Kay Tucker shares how playing music helped her following the sudden death of her husband.

I am a professionally trained cellist and met my wonderful husband Paul, just a year after graduation and at the end of my first year in my new job as a peripatetic music teacher.

During our relationship, just over three decades, we adopted two disabled children and I cut the cloth of my career in music to work around the family. Paul supported me tremendously and by the time he died I had enjoyed a fulfilling career which encompassed a private teaching practice, performing chamber music and adjudicating music festivals.

With Paul’s support, I also developed a system for teaching musicianship and playing initially for the very young called Stringbabies and had the joy (sometimes battles!) of seeing it adopted widely by teachers throughout the UK and abroad. Paul was a skilled craftsman and had also made me a beautiful cello and bow, which I named ‘Harry,’ his childhood nickname.

My mother died just four months before Paul, and I had found that taking myself off to learn some new music on the cello helped greatly whenever I wanted to scream at someone or throw a few plates. However, Paul’s death in February 2021 came completely out of the blue. He had started to become ill just after Christmas with what seemed an innocuous stomach upset which rapidly grew worse. He was admitted to hospital just before Valentine’s Day and incorrectly diagnosed with bowel cancer and given months to live. In fact, he had an extremely aggressive lymphoma and died just 16 days later.

A couple of days after he was diagnosed, my prayerful 99-year-old neighbour phoned to say that she believed that God wanted me to play my cello and that He was going to give me a new melody. I was gracious of course but inwardly seething; how insensitive of her to come out with this super-spiritual fluff when I had just been given the most devastating news of my life!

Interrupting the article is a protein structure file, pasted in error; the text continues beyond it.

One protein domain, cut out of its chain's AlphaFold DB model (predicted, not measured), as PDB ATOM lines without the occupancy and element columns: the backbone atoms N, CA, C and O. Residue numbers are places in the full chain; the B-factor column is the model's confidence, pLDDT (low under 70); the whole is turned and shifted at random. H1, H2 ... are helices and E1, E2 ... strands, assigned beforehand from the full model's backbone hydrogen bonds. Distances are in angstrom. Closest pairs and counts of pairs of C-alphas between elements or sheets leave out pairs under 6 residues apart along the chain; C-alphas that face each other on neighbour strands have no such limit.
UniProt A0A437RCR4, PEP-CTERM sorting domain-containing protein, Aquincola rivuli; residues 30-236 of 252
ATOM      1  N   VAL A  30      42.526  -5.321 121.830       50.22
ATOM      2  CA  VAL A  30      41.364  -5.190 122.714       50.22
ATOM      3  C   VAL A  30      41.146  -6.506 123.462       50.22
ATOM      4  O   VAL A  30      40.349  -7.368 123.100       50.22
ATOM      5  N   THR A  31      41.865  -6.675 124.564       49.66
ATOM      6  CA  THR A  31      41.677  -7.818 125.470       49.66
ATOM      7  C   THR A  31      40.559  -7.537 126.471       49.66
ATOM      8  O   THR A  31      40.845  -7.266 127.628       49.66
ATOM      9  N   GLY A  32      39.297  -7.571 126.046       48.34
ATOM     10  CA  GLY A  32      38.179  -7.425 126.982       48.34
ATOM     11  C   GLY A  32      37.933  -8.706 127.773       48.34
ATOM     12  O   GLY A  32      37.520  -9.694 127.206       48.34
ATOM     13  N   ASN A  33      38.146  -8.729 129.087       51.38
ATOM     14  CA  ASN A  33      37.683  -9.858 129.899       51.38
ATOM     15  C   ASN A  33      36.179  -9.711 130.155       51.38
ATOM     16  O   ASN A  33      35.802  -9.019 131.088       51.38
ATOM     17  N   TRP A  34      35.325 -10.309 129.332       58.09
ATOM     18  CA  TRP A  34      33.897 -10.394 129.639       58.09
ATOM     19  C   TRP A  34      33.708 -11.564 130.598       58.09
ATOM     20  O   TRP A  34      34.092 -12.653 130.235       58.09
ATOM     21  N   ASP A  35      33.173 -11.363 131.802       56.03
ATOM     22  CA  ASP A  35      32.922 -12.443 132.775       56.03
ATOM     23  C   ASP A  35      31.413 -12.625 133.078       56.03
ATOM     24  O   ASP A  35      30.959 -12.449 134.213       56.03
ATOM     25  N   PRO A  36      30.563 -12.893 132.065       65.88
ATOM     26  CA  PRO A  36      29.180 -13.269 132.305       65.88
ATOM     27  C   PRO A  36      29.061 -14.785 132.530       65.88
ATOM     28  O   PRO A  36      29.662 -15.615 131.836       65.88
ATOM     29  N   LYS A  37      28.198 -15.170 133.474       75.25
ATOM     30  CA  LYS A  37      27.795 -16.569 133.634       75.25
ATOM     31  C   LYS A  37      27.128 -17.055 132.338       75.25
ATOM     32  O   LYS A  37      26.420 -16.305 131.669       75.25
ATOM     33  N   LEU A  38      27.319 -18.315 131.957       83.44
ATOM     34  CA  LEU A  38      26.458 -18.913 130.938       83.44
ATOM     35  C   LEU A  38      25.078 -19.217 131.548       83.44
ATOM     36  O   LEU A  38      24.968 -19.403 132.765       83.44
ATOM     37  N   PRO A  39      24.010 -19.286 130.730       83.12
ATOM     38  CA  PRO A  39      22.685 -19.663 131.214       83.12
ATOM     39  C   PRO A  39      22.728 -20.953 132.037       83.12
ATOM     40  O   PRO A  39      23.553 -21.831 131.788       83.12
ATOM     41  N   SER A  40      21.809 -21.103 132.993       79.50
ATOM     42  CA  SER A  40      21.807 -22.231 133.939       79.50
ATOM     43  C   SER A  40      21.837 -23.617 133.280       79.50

Paul died and I could not face playing my cello for many months. Then one day, a close friend phoned me and using the exact same words as my neighbour encouraged me to take up my cello again. I listened this time and after a few weeks took my cello to play for a friend who was dying of cancer. The friend, Jennifer Rees Larcombe (renowned Christian author), told me that she felt her pain leave as I played and encouraged me to consider playing in a hospice.

As it so happened, my local hospice was advertising for volunteer hospice musicians and so I duly applied and was accepted to play for an hour a week. Unfortunately, after three months a small handful of relatives had complained that the tones of the cello were too emotional and the decision, rightly or wrongly, was taken by clinicians to ask me to stop playing. Naturally this was very upsetting but shortly afterwards, I was asked by Beauty from Ashes, the charity founded by Jennifer Rees Larcombe, to consider playing in a monthly programme on Zoom, called Sitting with Psalms and strings.

My passion for teaching the cello was also shot to pieces by my husband’s death, but in September 2023 I started an MA in strings teaching and slowly but surely, I have found my passion and enjoyment returning.

When I was a child, being bullied at school, I took refuge in playing my cello once I got home; the music and the very act of playing and producing sound took me away from my worries and gave me a channel to direct my emotions. I have found that exploring music I had not learnt before and enjoying the gentle repetition of phrases in order to perfect them very soothing. It also helps that I play the cello that Paul made for me, in preference to my older professional cello.

Music does have the power to reflect our emotions and affect them, which is why it is such a powerful tool in therapy. You don’t have to be an expert to enjoy trying to play an instrument, and I have found that when I am focusing on playing, I forget my grief for a little while.

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